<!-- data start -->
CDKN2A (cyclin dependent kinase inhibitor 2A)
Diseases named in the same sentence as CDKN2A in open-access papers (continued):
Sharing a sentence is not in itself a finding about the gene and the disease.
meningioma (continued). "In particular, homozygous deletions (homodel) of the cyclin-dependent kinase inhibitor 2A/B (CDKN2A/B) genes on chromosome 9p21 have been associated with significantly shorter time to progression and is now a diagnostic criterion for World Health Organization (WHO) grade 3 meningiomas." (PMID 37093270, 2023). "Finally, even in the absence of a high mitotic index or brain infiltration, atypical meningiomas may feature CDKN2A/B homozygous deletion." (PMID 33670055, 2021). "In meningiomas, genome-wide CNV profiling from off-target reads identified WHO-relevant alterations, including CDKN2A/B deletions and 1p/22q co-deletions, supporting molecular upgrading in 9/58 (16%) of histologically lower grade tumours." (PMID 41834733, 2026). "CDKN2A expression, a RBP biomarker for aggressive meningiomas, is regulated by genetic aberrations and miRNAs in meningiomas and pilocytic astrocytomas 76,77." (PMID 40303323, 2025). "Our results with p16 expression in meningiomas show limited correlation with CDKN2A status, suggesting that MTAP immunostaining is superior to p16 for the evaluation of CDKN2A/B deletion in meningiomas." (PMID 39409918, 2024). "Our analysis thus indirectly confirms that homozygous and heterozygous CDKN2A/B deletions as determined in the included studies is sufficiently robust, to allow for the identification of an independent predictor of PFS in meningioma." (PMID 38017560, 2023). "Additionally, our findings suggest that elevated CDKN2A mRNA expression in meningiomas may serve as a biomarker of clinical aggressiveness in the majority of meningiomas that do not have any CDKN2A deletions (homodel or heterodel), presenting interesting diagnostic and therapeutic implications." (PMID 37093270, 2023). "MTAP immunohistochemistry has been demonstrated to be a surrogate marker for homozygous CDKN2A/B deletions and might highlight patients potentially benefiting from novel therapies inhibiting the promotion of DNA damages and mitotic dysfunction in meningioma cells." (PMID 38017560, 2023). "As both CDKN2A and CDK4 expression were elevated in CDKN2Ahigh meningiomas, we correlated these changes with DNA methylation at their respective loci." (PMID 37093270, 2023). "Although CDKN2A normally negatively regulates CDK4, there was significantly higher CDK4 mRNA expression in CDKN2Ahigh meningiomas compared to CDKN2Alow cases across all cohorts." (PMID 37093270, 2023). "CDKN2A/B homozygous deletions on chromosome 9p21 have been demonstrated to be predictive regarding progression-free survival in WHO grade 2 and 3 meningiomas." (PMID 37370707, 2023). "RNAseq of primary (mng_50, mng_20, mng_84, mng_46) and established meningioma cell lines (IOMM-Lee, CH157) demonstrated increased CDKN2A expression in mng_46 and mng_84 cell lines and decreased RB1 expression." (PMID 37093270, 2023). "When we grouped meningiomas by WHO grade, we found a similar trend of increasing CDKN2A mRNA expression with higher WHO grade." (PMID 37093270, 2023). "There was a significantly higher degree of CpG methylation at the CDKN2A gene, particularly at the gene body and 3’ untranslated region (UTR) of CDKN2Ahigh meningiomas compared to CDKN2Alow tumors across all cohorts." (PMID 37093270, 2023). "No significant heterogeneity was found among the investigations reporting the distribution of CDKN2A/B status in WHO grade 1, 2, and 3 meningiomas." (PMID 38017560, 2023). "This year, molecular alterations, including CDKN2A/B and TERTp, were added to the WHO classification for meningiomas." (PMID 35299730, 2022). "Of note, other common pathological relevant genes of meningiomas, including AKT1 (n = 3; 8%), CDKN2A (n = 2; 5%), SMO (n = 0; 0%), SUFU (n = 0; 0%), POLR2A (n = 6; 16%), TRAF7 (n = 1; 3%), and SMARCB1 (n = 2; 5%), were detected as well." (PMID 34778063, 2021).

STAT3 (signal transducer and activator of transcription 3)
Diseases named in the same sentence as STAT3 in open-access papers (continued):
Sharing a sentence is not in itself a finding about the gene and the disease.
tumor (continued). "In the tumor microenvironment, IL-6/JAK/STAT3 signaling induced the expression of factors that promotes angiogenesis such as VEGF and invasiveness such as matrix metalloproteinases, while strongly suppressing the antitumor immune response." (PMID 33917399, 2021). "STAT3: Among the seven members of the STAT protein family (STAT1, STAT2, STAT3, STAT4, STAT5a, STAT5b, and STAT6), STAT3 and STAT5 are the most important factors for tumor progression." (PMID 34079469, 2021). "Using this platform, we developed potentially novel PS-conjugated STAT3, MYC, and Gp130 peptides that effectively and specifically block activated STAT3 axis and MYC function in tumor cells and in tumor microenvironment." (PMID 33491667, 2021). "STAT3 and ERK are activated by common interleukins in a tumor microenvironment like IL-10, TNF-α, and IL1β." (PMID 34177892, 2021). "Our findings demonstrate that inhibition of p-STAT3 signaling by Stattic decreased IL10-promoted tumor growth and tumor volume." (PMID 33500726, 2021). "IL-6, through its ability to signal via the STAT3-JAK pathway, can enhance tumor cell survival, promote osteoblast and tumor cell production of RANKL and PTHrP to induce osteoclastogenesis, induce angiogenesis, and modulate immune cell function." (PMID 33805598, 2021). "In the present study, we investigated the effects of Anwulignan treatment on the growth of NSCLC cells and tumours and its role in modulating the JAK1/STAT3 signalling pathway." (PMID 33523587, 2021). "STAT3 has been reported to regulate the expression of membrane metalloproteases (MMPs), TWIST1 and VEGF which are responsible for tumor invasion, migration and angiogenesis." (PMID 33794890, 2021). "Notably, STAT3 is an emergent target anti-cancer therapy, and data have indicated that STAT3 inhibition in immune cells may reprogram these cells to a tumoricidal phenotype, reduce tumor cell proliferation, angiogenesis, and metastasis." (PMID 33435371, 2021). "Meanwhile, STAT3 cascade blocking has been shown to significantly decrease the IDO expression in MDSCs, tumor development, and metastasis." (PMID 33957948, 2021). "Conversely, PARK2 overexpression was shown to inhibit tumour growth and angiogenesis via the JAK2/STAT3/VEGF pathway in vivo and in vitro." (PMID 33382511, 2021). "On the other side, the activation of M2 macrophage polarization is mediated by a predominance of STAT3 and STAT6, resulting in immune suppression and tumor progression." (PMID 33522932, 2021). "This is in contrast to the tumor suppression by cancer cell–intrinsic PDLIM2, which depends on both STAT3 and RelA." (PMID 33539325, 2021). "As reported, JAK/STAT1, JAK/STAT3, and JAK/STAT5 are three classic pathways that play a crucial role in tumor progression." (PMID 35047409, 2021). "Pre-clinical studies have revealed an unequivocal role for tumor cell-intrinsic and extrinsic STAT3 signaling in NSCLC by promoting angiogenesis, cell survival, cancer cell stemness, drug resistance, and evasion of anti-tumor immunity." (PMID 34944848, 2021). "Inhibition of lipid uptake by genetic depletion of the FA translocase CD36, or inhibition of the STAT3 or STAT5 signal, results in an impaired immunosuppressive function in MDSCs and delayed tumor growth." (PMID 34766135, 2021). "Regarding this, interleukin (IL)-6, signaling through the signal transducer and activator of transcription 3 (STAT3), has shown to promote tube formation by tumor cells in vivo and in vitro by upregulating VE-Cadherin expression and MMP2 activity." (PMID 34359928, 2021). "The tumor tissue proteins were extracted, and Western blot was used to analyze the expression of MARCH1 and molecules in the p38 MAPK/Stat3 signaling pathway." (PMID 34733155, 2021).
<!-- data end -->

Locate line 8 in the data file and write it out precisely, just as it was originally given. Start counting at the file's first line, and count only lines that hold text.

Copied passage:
tumor (continued). "In the tumor microenvironment, IL-6/JAK/STAT3 signaling induced the expression of factors that promotes angiogenesis such as VEGF and invasiveness such as matrix metalloproteinases, while strongly suppressing the antitumor immune response." (PMID 33917399, 2021). "STAT3: Among the seven members of the STAT protein family (STAT1, STAT2, STAT3, STAT4, STAT5a, STAT5b, and STAT6), STAT3 and STAT5 are the most important factors for tumor progression." (PMID 34079469, 2021). "Using this platform, we developed potentially novel PS-conjugated STAT3, MYC, and Gp130 peptides that effectively and specifically block activated STAT3 axis and MYC function in tumor cells and in tumor microenvironment." (PMID 33491667, 2021). "STAT3 and ERK are activated by common interleukins in a tumor microenvironment like IL-10, TNF-α, and IL1β." (PMID 34177892, 2021). "Our findings demonstrate that inhibition of p-STAT3 signaling by Stattic decreased IL10-promoted tumor growth and tumor volume." (PMID 33500726, 2021). "IL-6, through its ability to signal via the STAT3-JAK pathway, can enhance tumor cell survival, promote osteoblast and tumor cell production of RANKL and PTHrP to induce osteoclastogenesis, induce angiogenesis, and modulate immune cell function." (PMID 33805598, 2021). "In the present study, we investigated the effects of Anwulignan treatment on the growth of NSCLC cells and tumours and its role in modulating the JAK1/STAT3 signalling pathway." (PMID 33523587, 2021). "STAT3 has been reported to regulate the expression of membrane metalloproteases (MMPs), TWIST1 and VEGF which are responsible for tumor invasion, migration and angiogenesis." (PMID 33794890, 2021). "Notably, STAT3 is an emergent target anti-cancer therapy, and data have indicated that STAT3 inhibition in immune cells may reprogram these cells to a tumoricidal phenotype, reduce tumor cell proliferation, angiogenesis, and metastasis." (PMID 33435371, 2021). "Meanwhile, STAT3 cascade blocking has been shown to significantly decrease the IDO expression in MDSCs, tumor development, and metastasis." (PMID 33957948, 2021). "Conversely, PARK2 overexpression was shown to inhibit tumour growth and angiogenesis via the JAK2/STAT3/VEGF pathway in vivo and in vitro." (PMID 33382511, 2021). "On the other side, the activation of M2 macrophage polarization is mediated by a predominance of STAT3 and STAT6, resulting in immune suppression and tumor progression." (PMID 33522932, 2021). "This is in contrast to the tumor suppression by cancer cell–intrinsic PDLIM2, which depends on both STAT3 and RelA." (PMID 33539325, 2021). "As reported, JAK/STAT1, JAK/STAT3, and JAK/STAT5 are three classic pathways that play a crucial role in tumor progression." (PMID 35047409, 2021). "Pre-clinical studies have revealed an unequivocal role for tumor cell-intrinsic and extrinsic STAT3 signaling in NSCLC by promoting angiogenesis, cell survival, cancer cell stemness, drug resistance, and evasion of anti-tumor immunity." (PMID 34944848, 2021). "Inhibition of lipid uptake by genetic depletion of the FA translocase CD36, or inhibition of the STAT3 or STAT5 signal, results in an impaired immunosuppressive function in MDSCs and delayed tumor growth." (PMID 34766135, 2021). "Regarding this, interleukin (IL)-6, signaling through the signal transducer and activator of transcription 3 (STAT3), has shown to promote tube formation by tumor cells in vivo and in vitro by upregulating VE-Cadherin expression and MMP2 activity." (PMID 34359928, 2021). "The tumor tissue proteins were extracted, and Western blot was used to analyze the expression of MARCH1 and molecules in the p38 MAPK/Stat3 signaling pathway." (PMID 34733155, 2021).